Responding vs Reacting to the Global Pandemic

Forefront of Our Minds

It’s almost 10:30 pm on a Tuesday night. I’ve waited until this late in the evening to start my weekly blog post. I spent a few hours sorting through my email inbox. I wanted to get a feel for what is on the forefront of the minds of my colleagues – the ones who are very active in our email list communication. I also reflected on the various private correspondence I have had as well as the social media communication from colleagues/friends. Most of the time I decide what I want to discuss each week based on what is most salient to me at the time.

Responding Instead of Reacting

When I consider what I most want to encourage all people to do right now is to respond instead of react. It’s important to be responsive. Responding involves consideration and thoughtfulness. For me it involves slowing down. Right now many people are rushing because that is the pace of reacting. Big shifts are happening during this COVID-19 pandemic and it is natural to initially react. Those reactions include making sure you have supplies and other things like figuring out how to address the needs of others in your care. I am hopeful though that now you are entering a phase where you can respond. I hope you can slow down and be thoughtful. I hope you can make smart decisions that are informed. When you slow down you can gather information. Not just information from out in the world but also information much closer to home.

  • How are you really doing? Beyond being concerned about preoccupying your kids or feeling restless.
  • What have you learned about yourself as everyone in the world in one way, shape or form is being asked to respond to this global pandemic?
  • What are you noticing about the people around you at home and in your work life?
  • What are you noticing about your community and your place in it?
  • How is this experience being shaped by your beliefs and how is it shaping your beliefs?
  • What do you now have the capacity to notice about your relationships? About your home?
  • What are your interests and hobbies or lack thereof?
  • What have you learned about your willingness to learn things that you previously avoided or expressed no interest in learning?
  • What, if anything, is fear teaching you? If you are not afraid, why is that?
  • If you are choosing faith over fear do you have enough healthy fear to in fact keep yourself and your loved ones safe?
  • What have you learned about your morals and ethics? If you haven’t learned anything why haven’t you learned anything?
  • Do you believe this is all hype and that people are overreacting? If so, why and what does that reveal about who you are and how you navigate the world?
  • Are you taking some time for reflection?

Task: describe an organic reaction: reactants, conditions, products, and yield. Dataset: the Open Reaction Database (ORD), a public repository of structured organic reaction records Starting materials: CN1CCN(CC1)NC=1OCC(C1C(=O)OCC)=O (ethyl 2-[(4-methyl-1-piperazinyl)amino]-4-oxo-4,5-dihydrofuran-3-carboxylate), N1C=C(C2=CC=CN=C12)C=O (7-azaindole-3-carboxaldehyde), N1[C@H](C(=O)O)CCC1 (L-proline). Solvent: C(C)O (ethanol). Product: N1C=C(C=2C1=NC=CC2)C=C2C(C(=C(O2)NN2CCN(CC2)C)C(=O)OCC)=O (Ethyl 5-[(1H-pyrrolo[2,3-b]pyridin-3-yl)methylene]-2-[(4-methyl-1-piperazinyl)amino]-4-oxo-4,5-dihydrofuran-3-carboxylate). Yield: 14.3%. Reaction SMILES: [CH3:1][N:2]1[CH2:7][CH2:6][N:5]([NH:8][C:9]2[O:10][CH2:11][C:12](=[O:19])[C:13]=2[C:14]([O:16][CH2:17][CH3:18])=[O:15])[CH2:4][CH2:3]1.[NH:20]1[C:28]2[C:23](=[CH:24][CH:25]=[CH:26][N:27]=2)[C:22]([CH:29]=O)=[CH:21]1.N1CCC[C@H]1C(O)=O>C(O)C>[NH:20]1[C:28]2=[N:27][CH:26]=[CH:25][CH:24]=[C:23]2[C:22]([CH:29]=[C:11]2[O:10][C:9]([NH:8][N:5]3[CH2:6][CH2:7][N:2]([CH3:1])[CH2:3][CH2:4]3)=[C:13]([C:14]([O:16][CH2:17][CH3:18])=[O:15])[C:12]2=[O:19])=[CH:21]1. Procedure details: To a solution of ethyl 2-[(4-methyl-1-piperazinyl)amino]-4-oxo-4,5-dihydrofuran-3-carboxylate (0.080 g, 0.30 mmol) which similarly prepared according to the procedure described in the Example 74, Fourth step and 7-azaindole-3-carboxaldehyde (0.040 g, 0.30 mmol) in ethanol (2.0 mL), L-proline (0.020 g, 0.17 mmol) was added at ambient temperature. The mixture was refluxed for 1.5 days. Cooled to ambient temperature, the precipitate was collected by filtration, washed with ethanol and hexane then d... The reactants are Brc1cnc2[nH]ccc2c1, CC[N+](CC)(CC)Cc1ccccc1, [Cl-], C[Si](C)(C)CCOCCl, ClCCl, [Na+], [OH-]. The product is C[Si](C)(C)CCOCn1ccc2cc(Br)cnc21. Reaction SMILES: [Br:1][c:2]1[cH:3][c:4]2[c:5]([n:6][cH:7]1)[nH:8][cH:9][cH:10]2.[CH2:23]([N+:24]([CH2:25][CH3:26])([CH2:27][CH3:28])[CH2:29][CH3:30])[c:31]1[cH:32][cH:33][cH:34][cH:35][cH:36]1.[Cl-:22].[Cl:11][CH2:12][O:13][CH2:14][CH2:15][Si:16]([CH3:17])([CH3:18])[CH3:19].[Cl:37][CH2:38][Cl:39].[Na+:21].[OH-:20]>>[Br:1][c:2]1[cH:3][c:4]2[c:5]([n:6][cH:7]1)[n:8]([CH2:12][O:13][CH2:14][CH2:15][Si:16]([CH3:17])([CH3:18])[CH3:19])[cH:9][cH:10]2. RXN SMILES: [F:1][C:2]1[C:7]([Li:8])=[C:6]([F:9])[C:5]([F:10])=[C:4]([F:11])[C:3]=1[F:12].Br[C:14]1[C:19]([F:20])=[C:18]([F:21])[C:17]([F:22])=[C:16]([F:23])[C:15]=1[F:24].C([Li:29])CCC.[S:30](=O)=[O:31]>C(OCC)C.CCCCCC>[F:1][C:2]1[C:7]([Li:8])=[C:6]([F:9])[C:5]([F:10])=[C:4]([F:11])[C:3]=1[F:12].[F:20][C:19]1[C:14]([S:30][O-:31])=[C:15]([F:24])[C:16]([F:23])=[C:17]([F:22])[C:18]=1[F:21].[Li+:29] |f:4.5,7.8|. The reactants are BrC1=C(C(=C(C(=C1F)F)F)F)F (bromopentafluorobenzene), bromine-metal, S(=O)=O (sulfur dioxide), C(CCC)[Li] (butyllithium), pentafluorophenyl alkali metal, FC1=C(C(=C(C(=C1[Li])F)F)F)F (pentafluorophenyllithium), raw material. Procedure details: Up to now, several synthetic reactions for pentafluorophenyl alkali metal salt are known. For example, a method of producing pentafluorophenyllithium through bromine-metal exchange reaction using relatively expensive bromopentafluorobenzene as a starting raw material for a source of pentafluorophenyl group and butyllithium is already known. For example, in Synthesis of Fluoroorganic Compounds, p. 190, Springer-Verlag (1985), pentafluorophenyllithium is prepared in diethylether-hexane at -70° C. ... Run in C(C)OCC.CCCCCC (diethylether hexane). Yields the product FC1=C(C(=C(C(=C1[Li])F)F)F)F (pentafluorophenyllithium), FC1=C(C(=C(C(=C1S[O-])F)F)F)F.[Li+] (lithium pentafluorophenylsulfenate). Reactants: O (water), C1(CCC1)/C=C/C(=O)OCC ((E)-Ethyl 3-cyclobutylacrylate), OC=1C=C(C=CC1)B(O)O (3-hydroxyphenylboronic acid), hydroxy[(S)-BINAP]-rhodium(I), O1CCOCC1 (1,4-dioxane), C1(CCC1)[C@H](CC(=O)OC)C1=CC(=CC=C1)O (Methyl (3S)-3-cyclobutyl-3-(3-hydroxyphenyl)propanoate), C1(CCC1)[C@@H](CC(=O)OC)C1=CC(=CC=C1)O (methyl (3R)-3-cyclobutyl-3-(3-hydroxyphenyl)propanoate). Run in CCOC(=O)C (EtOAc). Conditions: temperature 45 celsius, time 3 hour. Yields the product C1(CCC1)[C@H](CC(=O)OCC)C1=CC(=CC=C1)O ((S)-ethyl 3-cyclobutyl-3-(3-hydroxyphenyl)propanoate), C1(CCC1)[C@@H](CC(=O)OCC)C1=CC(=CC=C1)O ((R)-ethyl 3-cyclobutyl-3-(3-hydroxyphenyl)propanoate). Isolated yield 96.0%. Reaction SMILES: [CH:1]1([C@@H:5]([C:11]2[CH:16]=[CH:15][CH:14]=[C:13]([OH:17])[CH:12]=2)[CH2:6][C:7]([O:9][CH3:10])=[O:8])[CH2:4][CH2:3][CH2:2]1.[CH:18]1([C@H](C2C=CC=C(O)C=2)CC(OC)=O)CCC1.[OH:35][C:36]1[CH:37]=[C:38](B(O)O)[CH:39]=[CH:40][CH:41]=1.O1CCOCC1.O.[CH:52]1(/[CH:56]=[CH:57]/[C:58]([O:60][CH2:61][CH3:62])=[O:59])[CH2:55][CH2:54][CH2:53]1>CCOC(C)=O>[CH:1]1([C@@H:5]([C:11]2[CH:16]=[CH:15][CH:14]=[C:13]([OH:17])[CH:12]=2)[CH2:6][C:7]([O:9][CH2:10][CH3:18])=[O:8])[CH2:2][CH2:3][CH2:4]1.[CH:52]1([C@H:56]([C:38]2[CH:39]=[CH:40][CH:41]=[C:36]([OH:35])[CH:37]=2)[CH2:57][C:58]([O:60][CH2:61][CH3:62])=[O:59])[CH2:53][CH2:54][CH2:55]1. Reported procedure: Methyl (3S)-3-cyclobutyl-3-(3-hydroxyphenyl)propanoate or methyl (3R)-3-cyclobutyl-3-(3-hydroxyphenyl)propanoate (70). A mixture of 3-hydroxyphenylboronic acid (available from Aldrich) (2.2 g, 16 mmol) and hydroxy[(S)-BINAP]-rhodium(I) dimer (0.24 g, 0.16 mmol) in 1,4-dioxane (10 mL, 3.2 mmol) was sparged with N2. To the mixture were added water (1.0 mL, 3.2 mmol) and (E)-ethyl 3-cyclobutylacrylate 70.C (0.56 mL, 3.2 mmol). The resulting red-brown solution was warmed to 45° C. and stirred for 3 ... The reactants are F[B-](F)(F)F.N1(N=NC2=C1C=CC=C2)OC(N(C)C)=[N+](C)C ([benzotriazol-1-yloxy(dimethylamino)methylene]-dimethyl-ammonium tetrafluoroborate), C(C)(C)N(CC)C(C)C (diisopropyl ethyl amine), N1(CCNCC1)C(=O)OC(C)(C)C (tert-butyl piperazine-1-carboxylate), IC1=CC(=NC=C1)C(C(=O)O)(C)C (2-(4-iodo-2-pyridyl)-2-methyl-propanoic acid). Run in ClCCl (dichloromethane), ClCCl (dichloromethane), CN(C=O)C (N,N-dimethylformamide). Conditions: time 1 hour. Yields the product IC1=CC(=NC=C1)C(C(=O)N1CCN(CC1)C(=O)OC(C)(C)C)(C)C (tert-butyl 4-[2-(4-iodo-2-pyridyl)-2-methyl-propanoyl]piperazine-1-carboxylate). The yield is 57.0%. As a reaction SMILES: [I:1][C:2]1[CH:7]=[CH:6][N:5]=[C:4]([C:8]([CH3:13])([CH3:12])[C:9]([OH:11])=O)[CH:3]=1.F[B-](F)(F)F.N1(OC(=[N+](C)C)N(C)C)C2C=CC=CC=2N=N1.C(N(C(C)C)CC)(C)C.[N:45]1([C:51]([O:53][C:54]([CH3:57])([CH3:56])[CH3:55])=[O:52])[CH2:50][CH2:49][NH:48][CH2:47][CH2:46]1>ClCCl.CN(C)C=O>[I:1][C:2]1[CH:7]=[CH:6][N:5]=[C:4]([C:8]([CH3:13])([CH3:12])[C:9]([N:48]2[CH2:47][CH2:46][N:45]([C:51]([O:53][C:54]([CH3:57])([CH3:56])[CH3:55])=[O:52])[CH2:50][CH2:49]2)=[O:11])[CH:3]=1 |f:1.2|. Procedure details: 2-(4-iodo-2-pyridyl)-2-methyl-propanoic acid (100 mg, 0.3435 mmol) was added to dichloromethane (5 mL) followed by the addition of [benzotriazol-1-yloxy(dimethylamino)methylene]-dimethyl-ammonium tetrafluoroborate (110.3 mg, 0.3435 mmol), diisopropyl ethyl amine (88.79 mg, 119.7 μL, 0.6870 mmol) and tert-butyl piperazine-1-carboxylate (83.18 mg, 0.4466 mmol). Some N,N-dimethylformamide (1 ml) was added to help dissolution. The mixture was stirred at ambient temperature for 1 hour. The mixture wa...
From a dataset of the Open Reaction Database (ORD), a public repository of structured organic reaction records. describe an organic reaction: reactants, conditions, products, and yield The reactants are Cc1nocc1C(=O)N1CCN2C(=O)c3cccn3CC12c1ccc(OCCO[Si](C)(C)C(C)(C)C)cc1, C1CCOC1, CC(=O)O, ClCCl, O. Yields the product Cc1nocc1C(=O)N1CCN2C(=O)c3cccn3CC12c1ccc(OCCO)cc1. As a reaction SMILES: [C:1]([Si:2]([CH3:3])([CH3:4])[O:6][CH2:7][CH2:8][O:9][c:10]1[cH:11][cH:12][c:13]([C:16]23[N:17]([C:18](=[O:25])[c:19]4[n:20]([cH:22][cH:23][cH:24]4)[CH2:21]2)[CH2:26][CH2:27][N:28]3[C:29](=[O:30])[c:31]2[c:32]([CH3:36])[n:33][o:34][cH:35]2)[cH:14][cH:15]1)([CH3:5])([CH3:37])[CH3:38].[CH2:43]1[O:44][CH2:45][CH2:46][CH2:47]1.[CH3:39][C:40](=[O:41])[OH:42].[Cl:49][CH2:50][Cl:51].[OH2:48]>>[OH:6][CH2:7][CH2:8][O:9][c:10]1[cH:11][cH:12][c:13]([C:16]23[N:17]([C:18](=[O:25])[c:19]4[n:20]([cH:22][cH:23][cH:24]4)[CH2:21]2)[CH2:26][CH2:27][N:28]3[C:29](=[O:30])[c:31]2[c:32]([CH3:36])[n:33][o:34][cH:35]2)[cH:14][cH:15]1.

• Do you engage in daily routines like showering, dressing and showing up for yourself and others?
  • What have you allowed to fall by the wayside?
  • Are you tackling projects at home? Is a part of you relieved to have an opportunity to focus?

Closer while Distant

I hope some of these questions give you an opportunity to respond; to think, reflect and connect with yourself and your intent. I believe that as much as this pandemic is a frightening event; it is also providing the planet with a break from some of our emissions from cars and airplanes. It is forcing us to rethink work and travel and what is necessary and unnecessary. It is forcing many to rethink expenses and resources. In some ways it is bringing us closer to one another. I am talking on the phone now more than I have in many years. I am connecting with people in ways that are very intentional. I am spending time with people at a distance in ways that make us feel close.


My response to this pandemic has been to very much shield myself from the world physically. Two of my friends who I connect with mostly on social media have lost loved ones to the COVID-19 virus. One lost his mother today and the other lost his aunt last week. I don’t know either of these women personally, but I feel the loss of them both. I am grateful for another day. Like many of you I have to reduce my risk as much as possible.

Work and Life

I am not in a rush to offer services because the pandemic has created a particular type of demand. Instead I am responding. I am pacing myself. I am listening to my capacity; my interests and my skills and talents. I hope that you are able to do the same. I hope you can respond and move beyond reaction. I hope that there is peace in your home and that if there is not that you can carve some peace out for yourself. Perhaps when we return to a new normal, you can make adjustments in your life and your work based on what you’ve learned about yourself during this time.

Copyright © 2020 Ruby Blow. All rights reserved.

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